The following contains spoilers from the first two seasons of the NBC sitcom The Good Place with some NFL analysis sprinkled on top.
Step aside, Tom Brady. Go home, Joe Montana. There is a new GOAT in town and his name is Blake Bortles. I kid, of course, but Bortles related punchlines are seeming less and less ironic by the day. Pretty soon, the @BortlesFacts Twitter handle will be as important an NFL news account as Adam Schefter or Jay Glazer.
The Jacksonville Jaguars are following up their AFC finalist 2017 campaign by starting 2018 2-0, with a convincing 31-20 in their home opener against the New England Patriots. They have a great defense and a blue chip running back in Leonard Fournette who is good enough to cover up for a less than adequate quarterback. But Fournette didn’t play in Week 2 against the Pats. This win was about Bortles.
Something clicked in the middle of last season, and Blake Bortles is finally living up to the #3 overall pick the Jags used on him in 2014. Part of it was the very real early struggles for the former UCF quarterback, and part of it was that it is hard to say the name “Blake Bortles” without cracking a smile, if not cracking up. The Jaguars have used two high draft picks on what they hoped would be franchise-altering QBs, and their names were Blake Bortles and Blaine Gabbert (#10 overall, 2011). If you told me in 2010 that Blake Bortles and Blaine Gabbert were the names of background characters from the touch football scene where Bradley Cooper’s star was born in Wedding Crashers, I would have believed you. Just last summer, it looked like there was no hope for Bortles as a franchise QB, but GOAT jokes aside, he really has turned a corner, and Bill Belichick was right to compare him to elite mobile quarterbacks like Deshaun Watson and Cam Newton. There might have been one person living or dead, real or fictional, who believed in Blake Bortles the whole time, and his name is Jason Mendoza.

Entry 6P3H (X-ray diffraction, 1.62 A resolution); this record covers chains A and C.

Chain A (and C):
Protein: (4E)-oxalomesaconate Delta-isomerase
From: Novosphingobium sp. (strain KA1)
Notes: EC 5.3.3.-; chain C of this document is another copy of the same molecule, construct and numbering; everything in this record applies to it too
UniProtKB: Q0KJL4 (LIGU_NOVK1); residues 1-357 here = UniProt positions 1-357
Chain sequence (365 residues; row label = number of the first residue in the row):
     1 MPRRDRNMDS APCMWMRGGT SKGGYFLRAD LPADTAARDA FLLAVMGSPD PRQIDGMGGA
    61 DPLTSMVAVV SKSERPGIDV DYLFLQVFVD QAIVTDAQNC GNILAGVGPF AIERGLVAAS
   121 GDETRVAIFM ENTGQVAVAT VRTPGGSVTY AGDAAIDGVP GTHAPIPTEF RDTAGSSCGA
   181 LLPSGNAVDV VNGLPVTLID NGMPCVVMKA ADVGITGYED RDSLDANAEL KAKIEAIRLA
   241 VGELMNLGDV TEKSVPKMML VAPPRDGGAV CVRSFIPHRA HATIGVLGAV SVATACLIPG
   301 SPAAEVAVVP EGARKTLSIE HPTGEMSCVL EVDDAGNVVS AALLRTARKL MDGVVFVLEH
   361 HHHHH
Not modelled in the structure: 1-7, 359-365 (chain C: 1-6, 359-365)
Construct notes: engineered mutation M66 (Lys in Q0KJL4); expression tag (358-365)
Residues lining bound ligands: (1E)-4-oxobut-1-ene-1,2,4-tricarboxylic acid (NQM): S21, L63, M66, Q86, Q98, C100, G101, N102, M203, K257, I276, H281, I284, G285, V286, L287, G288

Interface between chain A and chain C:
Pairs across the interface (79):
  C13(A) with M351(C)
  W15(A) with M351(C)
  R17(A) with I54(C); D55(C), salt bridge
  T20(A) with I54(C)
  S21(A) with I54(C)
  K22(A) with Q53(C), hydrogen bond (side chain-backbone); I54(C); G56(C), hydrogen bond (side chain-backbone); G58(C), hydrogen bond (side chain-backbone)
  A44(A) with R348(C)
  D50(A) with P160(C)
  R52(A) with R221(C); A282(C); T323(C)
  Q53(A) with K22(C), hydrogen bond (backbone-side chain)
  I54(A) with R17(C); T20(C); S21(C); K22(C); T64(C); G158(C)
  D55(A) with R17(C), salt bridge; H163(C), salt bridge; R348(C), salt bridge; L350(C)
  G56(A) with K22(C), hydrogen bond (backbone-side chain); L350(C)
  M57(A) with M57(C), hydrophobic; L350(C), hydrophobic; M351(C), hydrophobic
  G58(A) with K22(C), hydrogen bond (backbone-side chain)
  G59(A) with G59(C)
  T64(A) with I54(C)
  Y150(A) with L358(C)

Jason Mendoza was a small time criminal and smaller time EDM DJ (though he would call it “pre-successful”) from Jacksonville, Florida. He is portrayed brilliantly by Manny Jacinto But the audience did not know that at the beginning of NBC’s The Good Place. When we are first introduced to the television afterlife in which the show is set, we meet him as Jianyu Li, the Taiwanese monk who is keeping his vow of silence beyond the grave. As it turns out, it is killing (pun intended) Jason that he can’t talk and he is Filipino not Taiwanese (“heaven is racist”), and the more he speaks, the more he can’t stop talking about his beloved Blake Bortles.
On some level, I am surprised it took until 2016 for the Jacksonville Jaguars to become a recurring punchline on a popular or critically acclaimed sitcom. I did not appreciate this right away, but the first year I started following the NFL week-to-week was 1996 (I was six), and to more seasoned football fans, the AFC Championship Game must have been hilarious. You had the always downtrodden Patriots hosting the relatively recent expansion franchise Jaguars at the old Foxboro Stadium.
The name “Jacksonville Jaguars” is one of those that people would find hard to believe if they hadn’t been paying close attention to sports for a couple years, much like how the “Oklahoma City Thunder” still sound more like a AA affiliate of the Kansas City Royals than an NBA team, and last winter when I was talking to my sister Kelly about basketball and I was like “Rajon Rondo? He’s with the New Orleans Pelicans now.” her immediate reaction was to burst out laughing and say “Wait, is that a real basketball team?” Some team names just sound silly because we have been conditioned by decades of established team names, but then again, we act like “Red Sox” and “White Sox” are perfectly normal things to call a baseball team because we have for over a century.
For a while, it was weird that Jacksonville had an NFL team when Houston and Los Angeles did not, but now both of those gripes are dated. Northern Florida is a hotbed for football fandom, but its foundation has always been built on the Saturday game. The idea of an idiot like Jason Mendoza believing in Blake Bortles and talking about him like people in Massachusetts talk about Tom Brady or David Ortiz worked as a comedic bit. It made sense that a person who (spoiler alert) ended up in the Bad Place was that delusional in life, but Blake Bortles actually being good is somehow even funnier.
Maybe we are all living in Jason’s version of The Good Place. You have to admit, since the show debuted in the fall of 2016, the world has gone bananas. It could have all flipped on one quarterback. The more they joked about Bortles being great because he wasn’t, the better he got. At this point, I rule nothing out.